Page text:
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What is good posix thread design to initialize billion integers using c/c++ on linux platform 8-core CPU with 32GB of DRAM? Thanks for your help.

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1 billion == 1G; integers ~~ 4GB (8GB, 16GB?); 32MB is waaaaaaaaaaaaaaaay too little –  pmg Dec 1 '11 at 16:03
Just wondering: If the bottleneck is the memory b/w, I assume that multi-threading might be even slower? Have you checked whether the performance is limited by memory bandwidth or by computation of the initial values? Mhh, well, maybe you can write to multiple different RAM regions concurrently and get even faster results..anyone knows some details? –  zerm Dec 1 '11 at 16:08
@zerm, make that an answer - for such a trivial operation memory bandwidth will certainly be the bottleneck and one thread will be the fastest. –  Mark Ransom Dec 1 '11 at 16:26
Since yesterday I am reading about the very same situation in a book i downloaded ,called "What Every Programmer Should Know About Memory". Haven't finished yet. But maybe it gives you the answer yuo're looking for. –  Edwin Dec 1 '11 at 16:35
@MarkRansom Heh, too late, I guess ;) –  zerm Dec 1 '11 at 16:42

5 Answers 5

This is a trivial operation and you need not consider multi-threading. Just do it with a memcpy in a single thread.

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Since I know integers are contiguous, I can as well use memset() to initialize to 1 in single thread, Thanks David! –  Tibor Jiri Dec 1 '11 at 16:35
@TiborJiri And how do you expect to initialize integers (other than to 0) with memset. Try std::fill. –  James Kanze Dec 1 '11 at 16:40
@JamesKanze, You're correct that memset can't initialize integers, but I suspect std::fill isn't the fastest way to go. –  Mark Ransom Dec 1 '11 at 16:55
This solution likely offers the best bang per buck. –  Brian Cain Dec 1 '11 at 17:09
@MarkRansom If it isn't the fastest solution, then there's something seriously wrong with the library and/or the compiler. –  James Kanze Dec 2 '11 at 11:05

The exact number of threads will not be such a limiting factor, but sometimes for this questions it is worth to overcommit, say use 2 threads per physical core.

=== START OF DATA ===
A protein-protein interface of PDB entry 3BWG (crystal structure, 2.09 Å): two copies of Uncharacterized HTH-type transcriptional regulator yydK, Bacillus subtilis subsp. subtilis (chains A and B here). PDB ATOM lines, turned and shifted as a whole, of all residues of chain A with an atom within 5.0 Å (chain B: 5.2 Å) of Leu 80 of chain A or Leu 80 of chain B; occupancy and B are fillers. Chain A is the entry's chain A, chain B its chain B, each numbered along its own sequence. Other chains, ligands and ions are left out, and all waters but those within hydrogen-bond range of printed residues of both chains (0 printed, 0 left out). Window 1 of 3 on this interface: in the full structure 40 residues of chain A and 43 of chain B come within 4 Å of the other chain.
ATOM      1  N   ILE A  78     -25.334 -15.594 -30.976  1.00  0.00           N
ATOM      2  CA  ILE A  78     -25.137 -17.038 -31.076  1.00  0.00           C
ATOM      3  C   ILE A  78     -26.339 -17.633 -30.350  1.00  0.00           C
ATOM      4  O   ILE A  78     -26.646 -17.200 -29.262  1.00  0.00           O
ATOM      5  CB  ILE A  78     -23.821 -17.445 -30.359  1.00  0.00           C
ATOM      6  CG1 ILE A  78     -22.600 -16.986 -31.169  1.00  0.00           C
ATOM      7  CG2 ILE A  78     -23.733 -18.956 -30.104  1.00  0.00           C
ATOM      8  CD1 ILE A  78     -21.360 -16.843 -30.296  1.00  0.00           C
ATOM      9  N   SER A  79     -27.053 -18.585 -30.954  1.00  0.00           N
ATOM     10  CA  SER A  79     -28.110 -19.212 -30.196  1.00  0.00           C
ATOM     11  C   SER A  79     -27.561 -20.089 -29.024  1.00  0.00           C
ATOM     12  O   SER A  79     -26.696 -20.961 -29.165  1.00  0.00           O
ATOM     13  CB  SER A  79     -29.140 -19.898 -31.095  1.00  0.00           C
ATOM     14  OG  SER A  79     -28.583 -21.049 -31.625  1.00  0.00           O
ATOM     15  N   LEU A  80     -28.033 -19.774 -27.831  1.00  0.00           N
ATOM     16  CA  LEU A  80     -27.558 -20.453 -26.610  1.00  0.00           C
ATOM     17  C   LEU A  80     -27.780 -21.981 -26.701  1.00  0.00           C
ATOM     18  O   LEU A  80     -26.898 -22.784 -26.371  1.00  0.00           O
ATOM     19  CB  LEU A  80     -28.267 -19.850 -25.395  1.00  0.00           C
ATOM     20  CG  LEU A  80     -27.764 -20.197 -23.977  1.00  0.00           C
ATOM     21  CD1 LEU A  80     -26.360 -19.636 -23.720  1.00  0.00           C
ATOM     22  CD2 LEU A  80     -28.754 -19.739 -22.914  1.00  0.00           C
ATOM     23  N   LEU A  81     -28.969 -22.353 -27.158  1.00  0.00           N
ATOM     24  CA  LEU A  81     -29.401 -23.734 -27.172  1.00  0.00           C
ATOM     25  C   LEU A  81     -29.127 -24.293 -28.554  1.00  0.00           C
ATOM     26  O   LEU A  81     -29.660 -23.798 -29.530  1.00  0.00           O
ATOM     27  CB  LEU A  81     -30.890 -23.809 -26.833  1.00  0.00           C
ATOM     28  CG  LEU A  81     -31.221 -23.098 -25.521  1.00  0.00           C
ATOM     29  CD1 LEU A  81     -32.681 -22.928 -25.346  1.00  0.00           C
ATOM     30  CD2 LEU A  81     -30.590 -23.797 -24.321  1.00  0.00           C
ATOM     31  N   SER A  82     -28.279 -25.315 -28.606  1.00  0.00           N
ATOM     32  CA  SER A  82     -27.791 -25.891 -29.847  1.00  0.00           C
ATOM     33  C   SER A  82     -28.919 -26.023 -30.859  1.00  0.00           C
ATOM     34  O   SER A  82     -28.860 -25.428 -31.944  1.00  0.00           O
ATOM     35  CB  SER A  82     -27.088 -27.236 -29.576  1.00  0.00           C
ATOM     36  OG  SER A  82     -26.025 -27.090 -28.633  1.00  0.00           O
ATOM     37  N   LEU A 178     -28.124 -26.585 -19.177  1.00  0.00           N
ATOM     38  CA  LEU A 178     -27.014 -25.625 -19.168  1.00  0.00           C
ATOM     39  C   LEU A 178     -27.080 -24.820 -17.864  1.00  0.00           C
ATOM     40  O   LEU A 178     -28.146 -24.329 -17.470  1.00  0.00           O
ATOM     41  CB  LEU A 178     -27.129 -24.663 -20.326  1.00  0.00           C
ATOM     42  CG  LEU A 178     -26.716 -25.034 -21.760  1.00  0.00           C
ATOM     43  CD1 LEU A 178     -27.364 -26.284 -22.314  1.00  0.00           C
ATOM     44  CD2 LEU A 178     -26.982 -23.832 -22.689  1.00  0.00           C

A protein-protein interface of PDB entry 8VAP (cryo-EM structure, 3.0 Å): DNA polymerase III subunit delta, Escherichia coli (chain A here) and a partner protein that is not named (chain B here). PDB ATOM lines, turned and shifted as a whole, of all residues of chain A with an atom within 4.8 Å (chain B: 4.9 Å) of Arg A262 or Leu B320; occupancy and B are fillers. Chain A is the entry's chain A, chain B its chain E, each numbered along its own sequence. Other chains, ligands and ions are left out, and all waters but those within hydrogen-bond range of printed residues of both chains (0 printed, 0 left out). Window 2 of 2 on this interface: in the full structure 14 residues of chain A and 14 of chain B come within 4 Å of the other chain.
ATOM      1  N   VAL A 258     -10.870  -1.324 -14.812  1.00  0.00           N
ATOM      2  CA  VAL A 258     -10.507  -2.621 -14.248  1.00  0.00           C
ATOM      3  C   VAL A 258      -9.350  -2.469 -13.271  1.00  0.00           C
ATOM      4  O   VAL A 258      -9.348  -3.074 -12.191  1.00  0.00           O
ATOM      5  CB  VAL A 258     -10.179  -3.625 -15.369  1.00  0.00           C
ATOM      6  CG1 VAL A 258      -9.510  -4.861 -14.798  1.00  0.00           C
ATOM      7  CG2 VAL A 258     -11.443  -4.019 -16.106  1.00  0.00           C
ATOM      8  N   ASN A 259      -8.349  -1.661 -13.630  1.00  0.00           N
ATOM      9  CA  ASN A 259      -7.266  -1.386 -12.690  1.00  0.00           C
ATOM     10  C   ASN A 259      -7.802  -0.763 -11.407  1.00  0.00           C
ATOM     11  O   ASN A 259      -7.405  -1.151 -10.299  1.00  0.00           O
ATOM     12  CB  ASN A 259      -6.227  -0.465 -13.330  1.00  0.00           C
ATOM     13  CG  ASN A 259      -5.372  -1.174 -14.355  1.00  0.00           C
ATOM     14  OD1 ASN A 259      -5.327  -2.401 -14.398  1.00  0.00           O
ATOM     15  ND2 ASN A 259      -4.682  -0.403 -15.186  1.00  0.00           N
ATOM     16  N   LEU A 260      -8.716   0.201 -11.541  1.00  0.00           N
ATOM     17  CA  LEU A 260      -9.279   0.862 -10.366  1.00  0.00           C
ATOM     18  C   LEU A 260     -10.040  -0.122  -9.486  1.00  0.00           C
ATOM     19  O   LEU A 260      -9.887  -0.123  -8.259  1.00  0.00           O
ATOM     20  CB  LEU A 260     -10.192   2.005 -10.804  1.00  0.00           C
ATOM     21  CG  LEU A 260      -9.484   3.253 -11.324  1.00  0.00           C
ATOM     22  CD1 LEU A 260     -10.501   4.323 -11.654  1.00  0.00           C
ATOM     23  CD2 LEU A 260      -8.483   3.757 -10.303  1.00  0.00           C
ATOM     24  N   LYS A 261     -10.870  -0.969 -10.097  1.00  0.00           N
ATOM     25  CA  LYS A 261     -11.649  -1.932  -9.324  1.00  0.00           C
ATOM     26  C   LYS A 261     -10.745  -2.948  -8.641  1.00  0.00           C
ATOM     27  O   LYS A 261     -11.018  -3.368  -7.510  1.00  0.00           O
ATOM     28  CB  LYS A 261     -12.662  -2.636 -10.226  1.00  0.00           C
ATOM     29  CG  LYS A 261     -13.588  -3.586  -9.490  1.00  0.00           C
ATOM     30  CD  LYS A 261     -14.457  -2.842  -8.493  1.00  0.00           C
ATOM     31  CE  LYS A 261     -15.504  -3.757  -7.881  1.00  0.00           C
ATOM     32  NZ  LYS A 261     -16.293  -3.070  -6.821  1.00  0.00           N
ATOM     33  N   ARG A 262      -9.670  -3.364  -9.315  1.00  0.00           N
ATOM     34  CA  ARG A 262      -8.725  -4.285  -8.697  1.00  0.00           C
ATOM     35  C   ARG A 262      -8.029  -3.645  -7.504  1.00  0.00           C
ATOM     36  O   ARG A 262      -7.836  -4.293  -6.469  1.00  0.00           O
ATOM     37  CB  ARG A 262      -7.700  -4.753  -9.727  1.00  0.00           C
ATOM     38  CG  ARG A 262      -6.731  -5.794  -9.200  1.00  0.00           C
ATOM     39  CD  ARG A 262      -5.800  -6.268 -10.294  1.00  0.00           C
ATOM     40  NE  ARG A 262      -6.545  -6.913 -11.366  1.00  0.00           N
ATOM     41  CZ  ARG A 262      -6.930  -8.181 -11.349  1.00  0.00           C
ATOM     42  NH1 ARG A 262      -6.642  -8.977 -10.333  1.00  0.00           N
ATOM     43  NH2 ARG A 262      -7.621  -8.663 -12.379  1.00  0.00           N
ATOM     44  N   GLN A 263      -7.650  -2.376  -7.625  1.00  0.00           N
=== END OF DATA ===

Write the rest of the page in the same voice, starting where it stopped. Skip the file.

But the real bottleneck will be IO, writing the data into the RAM. You'd have to take care that the data that is to be replaced will never read before you erase it. Then you should assure that writes to memory appear in large chunks and (if possible) as "write through", mondern CPU have instructions for the later.

Usually something like memcpy with a fixed sized buffer (some pages) that contains the pattern that you want to see should be optimized quite well.

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Perhaps a divide and conquer algorithm? Partition the memory containing the integers by some number corresponding to the number of threads optimal for your system. Then launch one thread per partition which initializes all of its integers.

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The question is how many threads? are 8 threads sufficient, or 16 or how many? If we use many threads (> 100) I am thinking performance will be adversely impacted on Linux. –  Tibor Jiri Dec 1 '11 at 16:08
@TiborJiri: the number of threads depends on many factors relating almost exclusively to the target system. Likely you will have to do some testing to find the right value but you can design your algorithm so that the number is a parameter which can be trivially changed. –  maerics Dec 1 '11 at 16:09
@Tibor: What maerics said, and you might want to look at stackoverflow.com/questions/1715580/… for an answer relating to Macs. It might help you search for an answer relating to your platform. –  Mike DeSimone Dec 1 '11 at 16:16
Why the downvote? I realize that a memcpy solution is better but OP specifically asked for a multithreading solution... –  maerics Dec 1 '11 at 17:07

What is that for? Depending on usage, the following scenario might work: you initialize one memory page (that's several KB) to all 1's. Then you map that page into the virtual address space as many times as needed with a copy-on-write flag. This way, on reading you'll get all ones from all those virtual pages, on writing the system will allocate more physical pages as needed.

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If you do attempt multithreading, aligning your writes with the native cache line size will likely provide optimal memory throughput. As everyone says, the memory throughput will dominate the performance but there is some portion of CPU time required for these writes. Minimizing that time with multithreading and vectorized instructions may be helpful.

The real answer is to profile your system (since you stated a very specific target, it sounds like you don't want to design a balanced algorithm which is good enough for most targets). Modern CPUs which have access to 32GB of DRAM often have hardware performance counters (Intel's and AMD's do) which make finding out CPU, caching activity pretty easy.

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